Other firms have developed powertrain systems that are compatible with a range of chassis and integrate these into vehicles in their own facilities. However, supplying powertrain kits to bodybuilders or fleet managers that have their own repowering facilities was seen as a potential route to market. One interviewee also indicated they were developing their own chassis.
Firms are at different levels of maturity, with BET providers generally more advanced than FCET providers. This may affect where they are located and how established their supply chains are. The need to scale production and control costs was cited in interviews as a driver for the supply chain selection. New suppliers being able to meet quality and price criteria was also raised by Scottish OEMs active in the HDV sector (Optimat (2022) Zero Emission HDV Supply Chain Research ).
Several firms report using Tier 1 suppliers for some powertrain components but there may be scope for the wider supply chain, particularly for power electronics, where interviewees indicated there was scope for innovation.
Capabilities and opportunities in the wider supply chain
The shift from production of ICE trucks to BETs and FCETs requires significant changes to the integrated systems provided by tier 1 suppliers and for components and systems in the wider supply chain, particularly in relation to energy systems (batteries, fuel cells, hydrogen storage), power electronics, thermal management systems and software systems.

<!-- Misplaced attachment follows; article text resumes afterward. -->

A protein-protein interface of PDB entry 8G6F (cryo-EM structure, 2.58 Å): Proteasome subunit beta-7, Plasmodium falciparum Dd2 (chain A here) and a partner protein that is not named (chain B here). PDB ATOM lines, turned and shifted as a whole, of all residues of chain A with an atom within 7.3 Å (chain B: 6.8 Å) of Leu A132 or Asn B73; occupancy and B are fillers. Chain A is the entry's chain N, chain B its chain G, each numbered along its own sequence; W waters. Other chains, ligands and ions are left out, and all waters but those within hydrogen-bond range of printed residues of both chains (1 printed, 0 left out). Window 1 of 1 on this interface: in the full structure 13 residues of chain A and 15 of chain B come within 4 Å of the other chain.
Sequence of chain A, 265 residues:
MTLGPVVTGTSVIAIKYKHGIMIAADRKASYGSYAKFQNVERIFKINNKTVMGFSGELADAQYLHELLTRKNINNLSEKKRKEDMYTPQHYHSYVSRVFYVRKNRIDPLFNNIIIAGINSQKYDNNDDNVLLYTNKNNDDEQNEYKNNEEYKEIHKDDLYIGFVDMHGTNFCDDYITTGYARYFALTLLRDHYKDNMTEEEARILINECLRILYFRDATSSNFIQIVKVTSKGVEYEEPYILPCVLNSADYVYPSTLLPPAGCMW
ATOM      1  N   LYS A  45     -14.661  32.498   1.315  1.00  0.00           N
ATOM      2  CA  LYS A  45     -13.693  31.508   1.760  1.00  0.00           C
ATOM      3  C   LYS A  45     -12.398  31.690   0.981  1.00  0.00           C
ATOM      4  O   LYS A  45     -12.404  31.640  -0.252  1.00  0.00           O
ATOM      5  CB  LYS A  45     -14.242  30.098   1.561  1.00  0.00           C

A recent survey-based study on the wider supply chain capability for hydrogen fuel cell HDVs in the UK identified high power batteries, fuel cells, hydrogen storage, power electronics, motors and drives (PEMD), thermal management systems and control systems as critical components of the supply chain (National Composites Centre (2021) UK Hydrogen Fuel Cell Electric Heavy-duty Vehicle Supply Chain Review).
The study found little current supply of UK components that met the requirements for heavy duty FCEVs but significant UK capability that could meet these requirements. Responses from the PEMD sector indicated that there may be production-ready solutions in other market segments that could be adapted for HDVs. A lack of production readiness, limited production capacity and a need for R&D were identified for other components.
The hydrogen fuel cell study also recommended at scale deployment as a way of increasing supply chain learning and integration and enabling substitution of imported components.